“Of course not,” he answered sternly. “They can always join us in our section after the anthem is done being played. You all have a good day today,” Chief Murphy concluded before exiting the break room.

“Out of the way!” a frantic voice familiar to Sandy yelled from down the hall. “Take him to trauma room three! Sandy! I need you! STAT!” Sandy shot out of the break room and saw her best friend, Camila, visibly shaken by what lay before her on the bloody gurney. She tossed her coffee into the nearest trash receptacle and darted toward her hysterical colleague. The cocktail of adrenaline and caffeine rushed through her system. Her heart raced as she pushed open the swinging double doors to the trauma room and was greeted by a scene of ER nurses and doctors barking out directions as they all jostled for position to save a teenager’s life.

“One, two, three, lift!” the ER doctor directed before turning his attention to Sandy. “We need you to prep for surgery if we’re going to have any chance at saving him once we’ve stabilized his vitals.”

Sandy nodded before darting out the double doors, down the hall past the elevators, and up two flights of stairs where the hospital’s operating rooms were located. She hurried through another set of doors that led to a sterile scrub room with a large sink and surgical gowns packaged in tearaway paper bags. She removed her white coat and rolled up the sleeves of her blouse, then stomped on the metal lever under the sink that turned on the water. She ripped open a soap sponge, wet it, and scrubbed every area from her fingertips to her elbows before rinsing them off.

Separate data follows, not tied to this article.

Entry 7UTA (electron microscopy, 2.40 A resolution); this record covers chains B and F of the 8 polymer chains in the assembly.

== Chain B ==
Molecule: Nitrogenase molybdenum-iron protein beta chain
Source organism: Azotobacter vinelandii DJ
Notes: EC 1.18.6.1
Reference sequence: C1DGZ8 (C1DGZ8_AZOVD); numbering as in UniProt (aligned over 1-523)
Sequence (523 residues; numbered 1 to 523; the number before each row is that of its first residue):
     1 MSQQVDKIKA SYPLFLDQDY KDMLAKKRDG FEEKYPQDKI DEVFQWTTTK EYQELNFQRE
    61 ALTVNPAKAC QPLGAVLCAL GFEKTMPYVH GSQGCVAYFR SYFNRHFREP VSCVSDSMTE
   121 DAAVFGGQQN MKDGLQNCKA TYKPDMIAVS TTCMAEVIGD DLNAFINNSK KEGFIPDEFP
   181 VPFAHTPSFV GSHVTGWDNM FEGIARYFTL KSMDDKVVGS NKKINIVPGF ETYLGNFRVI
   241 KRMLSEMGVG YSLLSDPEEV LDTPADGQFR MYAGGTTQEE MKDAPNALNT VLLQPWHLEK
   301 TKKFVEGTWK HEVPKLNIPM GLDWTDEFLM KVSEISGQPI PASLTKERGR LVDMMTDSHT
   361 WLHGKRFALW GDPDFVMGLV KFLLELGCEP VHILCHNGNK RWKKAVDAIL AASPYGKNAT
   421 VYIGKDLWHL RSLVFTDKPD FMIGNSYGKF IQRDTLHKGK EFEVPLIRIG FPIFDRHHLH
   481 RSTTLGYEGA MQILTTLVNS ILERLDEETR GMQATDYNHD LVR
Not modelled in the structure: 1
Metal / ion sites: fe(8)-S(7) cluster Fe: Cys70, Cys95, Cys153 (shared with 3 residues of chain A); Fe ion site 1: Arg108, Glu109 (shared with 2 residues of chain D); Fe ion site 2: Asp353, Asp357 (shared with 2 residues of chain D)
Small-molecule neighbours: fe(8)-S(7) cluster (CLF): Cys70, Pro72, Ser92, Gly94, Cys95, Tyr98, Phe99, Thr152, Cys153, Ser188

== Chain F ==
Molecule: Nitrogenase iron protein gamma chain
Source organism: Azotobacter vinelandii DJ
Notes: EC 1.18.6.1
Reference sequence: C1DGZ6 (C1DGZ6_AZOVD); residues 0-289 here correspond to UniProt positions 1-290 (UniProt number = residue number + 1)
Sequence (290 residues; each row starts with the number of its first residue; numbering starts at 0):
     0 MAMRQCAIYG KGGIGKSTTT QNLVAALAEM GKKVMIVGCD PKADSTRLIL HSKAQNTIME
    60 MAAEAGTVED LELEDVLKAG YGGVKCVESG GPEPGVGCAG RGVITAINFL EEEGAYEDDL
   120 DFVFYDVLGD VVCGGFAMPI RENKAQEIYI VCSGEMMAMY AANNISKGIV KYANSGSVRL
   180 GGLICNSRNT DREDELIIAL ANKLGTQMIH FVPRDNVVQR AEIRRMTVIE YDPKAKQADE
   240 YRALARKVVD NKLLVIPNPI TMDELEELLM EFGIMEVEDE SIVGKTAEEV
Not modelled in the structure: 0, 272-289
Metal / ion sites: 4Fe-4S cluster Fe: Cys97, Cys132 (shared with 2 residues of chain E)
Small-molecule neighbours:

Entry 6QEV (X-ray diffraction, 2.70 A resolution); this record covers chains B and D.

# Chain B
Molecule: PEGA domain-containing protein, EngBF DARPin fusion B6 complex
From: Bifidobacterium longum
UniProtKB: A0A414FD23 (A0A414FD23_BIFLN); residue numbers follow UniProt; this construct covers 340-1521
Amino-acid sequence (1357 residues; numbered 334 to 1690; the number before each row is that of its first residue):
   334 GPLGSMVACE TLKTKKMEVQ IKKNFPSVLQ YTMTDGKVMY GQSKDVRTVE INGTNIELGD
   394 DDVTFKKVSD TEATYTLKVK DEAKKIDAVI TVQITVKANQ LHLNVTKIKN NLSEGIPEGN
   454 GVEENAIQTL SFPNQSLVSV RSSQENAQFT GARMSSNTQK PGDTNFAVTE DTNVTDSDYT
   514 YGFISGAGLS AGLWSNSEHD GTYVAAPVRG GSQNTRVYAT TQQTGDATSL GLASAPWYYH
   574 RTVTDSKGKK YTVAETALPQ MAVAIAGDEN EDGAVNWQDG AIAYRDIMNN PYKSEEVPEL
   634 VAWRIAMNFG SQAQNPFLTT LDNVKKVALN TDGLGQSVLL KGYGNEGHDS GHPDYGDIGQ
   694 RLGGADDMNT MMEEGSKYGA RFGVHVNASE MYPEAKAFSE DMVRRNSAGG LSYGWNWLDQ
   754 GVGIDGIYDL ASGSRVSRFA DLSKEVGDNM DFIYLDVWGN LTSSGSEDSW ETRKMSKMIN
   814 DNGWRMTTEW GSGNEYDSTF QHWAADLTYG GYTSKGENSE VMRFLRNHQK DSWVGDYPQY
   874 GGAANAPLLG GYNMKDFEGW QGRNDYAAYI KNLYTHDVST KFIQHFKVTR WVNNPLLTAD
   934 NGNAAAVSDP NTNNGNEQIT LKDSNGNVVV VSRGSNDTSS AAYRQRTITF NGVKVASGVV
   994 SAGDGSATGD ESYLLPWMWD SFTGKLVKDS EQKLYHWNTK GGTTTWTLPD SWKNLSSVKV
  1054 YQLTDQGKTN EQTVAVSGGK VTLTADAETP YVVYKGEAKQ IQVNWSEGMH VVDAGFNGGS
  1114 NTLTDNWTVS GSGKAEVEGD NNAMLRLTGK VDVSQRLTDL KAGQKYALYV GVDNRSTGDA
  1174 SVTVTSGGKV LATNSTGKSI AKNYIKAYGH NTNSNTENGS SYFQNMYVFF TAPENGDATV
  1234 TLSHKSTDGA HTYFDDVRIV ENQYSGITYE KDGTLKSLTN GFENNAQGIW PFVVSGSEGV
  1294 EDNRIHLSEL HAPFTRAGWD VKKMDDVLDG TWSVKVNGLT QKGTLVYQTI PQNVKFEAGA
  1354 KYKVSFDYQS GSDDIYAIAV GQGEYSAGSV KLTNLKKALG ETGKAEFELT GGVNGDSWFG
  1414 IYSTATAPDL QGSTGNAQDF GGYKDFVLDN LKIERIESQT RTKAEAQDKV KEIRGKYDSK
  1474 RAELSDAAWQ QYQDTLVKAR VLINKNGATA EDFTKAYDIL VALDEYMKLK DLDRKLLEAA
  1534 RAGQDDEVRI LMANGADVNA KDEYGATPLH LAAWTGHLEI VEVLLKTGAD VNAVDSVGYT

As she shook her arms of excess water the ER team burst through doors of the operating room. Through the glass wall separating the two rooms , she watched the team feverishly replace already empty one-liter bags of blood and IV fluid. She rushed through the door connecting the two rooms where a nurse was waiting to assist with putting on her gown and sterile gloves.

“Okay, tell me what we have!” Sandy ordered.

“Multiple GSWs to the torso, one in the arm, and another in the thigh. Both chest and thigh wounds are losing a lot of blood. Possible artery damage.”

Sandy peered through the crowd to get a glimpse at the patient among the chaos but could see only blood-saturated underwear.

“Jesus! How many bullet holes are there?” Sandy asked.

“Five,” the ER doctor responded.

“Patient has been intubated, bleeding has been stopped for all wounds except the two bullets lodged in his chest near his heart. He has a collapsed lung, and you may have to crack his chest, Dr. Darboe. He’ll be all yours in five to ten seconds.”

Machines designed to monitor the patient’s vitals beeped at random; the liter of blood hung only moments ago was half-empty.

The nurse who initially called out to Sandy pressed a round plastic bag pumping air down the patient’s throat and into the lungs. A trail of mascara coated both her cheeks.

“Okay, Dr. Darboe. He’s all yours,” the doctor said, stepping away from the patient, his gown and sterile gloves covered in blood.

Sandy moved into place, quickly surveying the carnage the bullets had made of this young man’s body.

All his clothes had been cut off, and if not for his blood-stained underwear and friendship bracelet around his wrist, he’d be as naked as the day he was birthed into this world. Her gaze fixed on the bracelet. A red, white, and blue flag with a large single star in the center.

Sandy’s head snapped over to the patient’s face. Her mouth and eyes shot wide open. The youth she had to save was her godson. Sandy whipped her head over toward Camila. The sides of her best friend’s face were even darker from the mix of tears and mascara. Her two small hands with laser precision pumping lifesaving oxygen into the young victim. Then Sandy saw it. Wrapped around Camila’s wrist was her own matching friendship bracelet of the Puerto Rican flag.

Sandy’s heart sunk as she watched Camila peel her eyes away from her bleeding, motionless son, Emmanuel, to lock in with Sandy’s eyes.

“Please. Don’t let him die, San!”